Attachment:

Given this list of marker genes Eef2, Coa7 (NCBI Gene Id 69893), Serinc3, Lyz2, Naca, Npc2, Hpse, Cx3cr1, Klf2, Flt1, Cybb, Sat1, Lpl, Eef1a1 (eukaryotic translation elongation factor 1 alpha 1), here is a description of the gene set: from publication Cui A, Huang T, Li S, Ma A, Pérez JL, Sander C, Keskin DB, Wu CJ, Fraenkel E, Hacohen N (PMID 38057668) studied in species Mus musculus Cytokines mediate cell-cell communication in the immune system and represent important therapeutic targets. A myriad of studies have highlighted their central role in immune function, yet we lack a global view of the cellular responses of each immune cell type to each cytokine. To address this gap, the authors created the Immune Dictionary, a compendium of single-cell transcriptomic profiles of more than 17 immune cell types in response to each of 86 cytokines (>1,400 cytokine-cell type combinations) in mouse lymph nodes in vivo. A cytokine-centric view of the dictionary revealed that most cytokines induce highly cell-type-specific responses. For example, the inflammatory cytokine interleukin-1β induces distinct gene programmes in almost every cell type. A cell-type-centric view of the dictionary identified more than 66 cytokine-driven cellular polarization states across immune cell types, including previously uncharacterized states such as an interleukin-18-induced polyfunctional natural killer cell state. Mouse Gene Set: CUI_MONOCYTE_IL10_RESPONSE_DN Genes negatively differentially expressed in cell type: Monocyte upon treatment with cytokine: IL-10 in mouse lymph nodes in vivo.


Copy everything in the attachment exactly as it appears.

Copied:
Given this list of marker genes Eef2, Coa7 (NCBI Gene Id 69893), Serinc3, Lyz2, Naca, Npc2, Hpse, Cx3cr1, Klf2, Flt1, Cybb, Sat1, Lpl, Eef1a1 (eukaryotic translation elongation factor 1 alpha 1), here is a description of the gene set: from publication Cui A, Huang T, Li S, Ma A, Pérez JL, Sander C, Keskin DB, Wu CJ, Fraenkel E, Hacohen N (PMID 38057668) studied in species Mus musculus Cytokines mediate cell-cell communication in the immune system and represent important therapeutic targets. A myriad of studies have highlighted their central role in immune function, yet we lack a global view of the cellular responses of each immune cell type to each cytokine. To address this gap, the authors created the Immune Dictionary, a compendium of single-cell transcriptomic profiles of more than 17 immune cell types in response to each of 86 cytokines (>1,400 cytokine-cell type combinations) in mouse lymph nodes in vivo. A cytokine-centric view of the dictionary revealed that most cytokines induce highly cell-type-specific responses. For example, the inflammatory cytokine interleukin-1β induces distinct gene programmes in almost every cell type. A cell-type-centric view of the dictionary identified more than 66 cytokine-driven cellular polarization states across immune cell types, including previously uncharacterized states such as an interleukin-18-induced polyfunctional natural killer cell state. Mouse Gene Set: CUI_MONOCYTE_IL10_RESPONSE_DN Genes negatively differentially expressed in cell type: Monocyte upon treatment with cytokine: IL-10 in mouse lymph nodes in vivo.